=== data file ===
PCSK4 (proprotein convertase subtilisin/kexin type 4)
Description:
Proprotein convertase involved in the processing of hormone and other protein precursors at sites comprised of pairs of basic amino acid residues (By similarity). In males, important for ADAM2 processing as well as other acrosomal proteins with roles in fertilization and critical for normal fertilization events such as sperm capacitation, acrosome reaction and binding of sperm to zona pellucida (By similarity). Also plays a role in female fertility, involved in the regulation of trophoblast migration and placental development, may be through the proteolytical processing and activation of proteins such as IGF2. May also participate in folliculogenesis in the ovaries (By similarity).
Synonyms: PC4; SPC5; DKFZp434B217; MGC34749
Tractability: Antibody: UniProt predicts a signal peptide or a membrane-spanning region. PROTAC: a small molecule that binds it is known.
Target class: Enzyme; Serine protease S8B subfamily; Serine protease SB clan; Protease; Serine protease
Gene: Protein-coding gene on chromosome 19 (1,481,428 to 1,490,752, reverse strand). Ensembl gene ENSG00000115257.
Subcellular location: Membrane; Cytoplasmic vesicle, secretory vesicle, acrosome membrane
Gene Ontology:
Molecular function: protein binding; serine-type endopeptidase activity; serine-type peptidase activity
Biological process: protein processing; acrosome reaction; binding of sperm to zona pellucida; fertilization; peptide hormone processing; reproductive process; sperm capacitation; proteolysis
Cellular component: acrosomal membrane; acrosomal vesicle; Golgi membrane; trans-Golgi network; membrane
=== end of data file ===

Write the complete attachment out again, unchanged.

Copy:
PCSK4 (proprotein convertase subtilisin/kexin type 4)
Description:
Proprotein convertase involved in the processing of hormone and other protein precursors at sites comprised of pairs of basic amino acid residues (By similarity). In males, important for ADAM2 processing as well as other acrosomal proteins with roles in fertilization and critical for normal fertilization events such as sperm capacitation, acrosome reaction and binding of sperm to zona pellucida (By similarity). Also plays a role in female fertility, involved in the regulation of trophoblast migration and placental development, may be through the proteolytical processing and activation of proteins such as IGF2. May also participate in folliculogenesis in the ovaries (By similarity).
Synonyms: PC4; SPC5; DKFZp434B217; MGC34749
Tractability: Antibody: UniProt predicts a signal peptide or a membrane-spanning region. PROTAC: a small molecule that binds it is known.
Target class: Enzyme; Serine protease S8B subfamily; Serine protease SB clan; Protease; Serine protease
Gene: Protein-coding gene on chromosome 19 (1,481,428 to 1,490,752, reverse strand). Ensembl gene ENSG00000115257.
Subcellular location: Membrane; Cytoplasmic vesicle, secretory vesicle, acrosome membrane
Gene Ontology:
Molecular function: protein binding; serine-type endopeptidase activity; serine-type peptidase activity
Biological process: protein processing; acrosome reaction; binding of sperm to zona pellucida; fertilization; peptide hormone processing; reproductive process; sperm capacitation; proteolysis
Cellular component: acrosomal membrane; acrosomal vesicle; Golgi membrane; trans-Golgi network; membrane